What is Coulomb’s Law?
Coulomb’s Law, states that the force between two point charges is directly proportional to the product of their magnitudes and inversely proportional to the square of the distance between them. Mathematically, it can be expressed as:
Coulomb’s law in vector Form
Application of Coulomb’s Law
Coulomb’s Law finds practical applications in various areas. Some of these applications are:
- Calculating Distance and Force: Coulomb’s Law helps us calculate the distance and force between two charged objects. By knowing the magnitudes of the charges and the distance between them, we can determine the electrostatic force acting between them.
- Electric Field Calculation: Coulomb’s Law is instrumental in calculating the electric field generated by charged particles. The electric field represents the force experienced by a test charge placed in the presence of other charges.
Limitations of Coulomb’s Law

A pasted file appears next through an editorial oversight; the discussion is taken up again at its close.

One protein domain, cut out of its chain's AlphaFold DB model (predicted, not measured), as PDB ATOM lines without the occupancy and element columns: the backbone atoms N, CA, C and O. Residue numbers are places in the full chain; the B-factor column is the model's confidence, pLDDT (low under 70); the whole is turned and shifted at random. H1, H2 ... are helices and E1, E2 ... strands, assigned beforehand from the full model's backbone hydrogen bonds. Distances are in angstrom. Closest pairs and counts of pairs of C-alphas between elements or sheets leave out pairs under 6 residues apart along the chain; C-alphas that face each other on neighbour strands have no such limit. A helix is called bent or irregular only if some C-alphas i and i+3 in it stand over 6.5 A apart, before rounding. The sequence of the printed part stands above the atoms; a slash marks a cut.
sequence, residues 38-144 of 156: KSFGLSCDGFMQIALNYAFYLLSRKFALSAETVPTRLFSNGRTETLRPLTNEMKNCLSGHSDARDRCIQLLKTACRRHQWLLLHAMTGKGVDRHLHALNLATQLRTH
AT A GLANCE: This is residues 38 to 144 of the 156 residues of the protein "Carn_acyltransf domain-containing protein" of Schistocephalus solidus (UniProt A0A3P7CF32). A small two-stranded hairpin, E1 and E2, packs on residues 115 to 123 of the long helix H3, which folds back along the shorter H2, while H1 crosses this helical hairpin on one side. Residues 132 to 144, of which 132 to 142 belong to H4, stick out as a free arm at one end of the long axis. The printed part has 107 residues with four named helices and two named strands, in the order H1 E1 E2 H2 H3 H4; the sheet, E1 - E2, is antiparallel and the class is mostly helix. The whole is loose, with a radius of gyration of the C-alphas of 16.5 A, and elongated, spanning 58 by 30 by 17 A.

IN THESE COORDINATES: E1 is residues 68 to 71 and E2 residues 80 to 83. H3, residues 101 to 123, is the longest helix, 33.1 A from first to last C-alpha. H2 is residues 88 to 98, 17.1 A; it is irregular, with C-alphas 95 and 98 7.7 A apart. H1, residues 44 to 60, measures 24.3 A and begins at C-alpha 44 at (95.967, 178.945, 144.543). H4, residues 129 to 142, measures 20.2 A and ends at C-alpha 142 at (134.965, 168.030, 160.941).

However, there are certain limitations to Coulomb’s Law. These limitations are:
- Spherically Symmetric Distribution: Coulomb’s Law works best when the charged object has a spherically symmetric distribution. This means it is suitable for point charges or a charged metal sphere where the charge is uniformly spread.
- Non-overlapping Charges: The charges under consideration should not overlap. They must be distinct point charges for the calculations to be accurate.
- Stationary Charge Bodies: The charge bodies involved should be stationary with respect to each other. If the charges are moving, additional factors from electromagnetism need to be considered.
Understanding these applications and limitations helps us apply Coulomb’s Law effectively in various scenarios, contributing to our understanding of electric interactions and enabling the development of numerous technological advancements.
Example: Write Coulomb’s law in vectorial form
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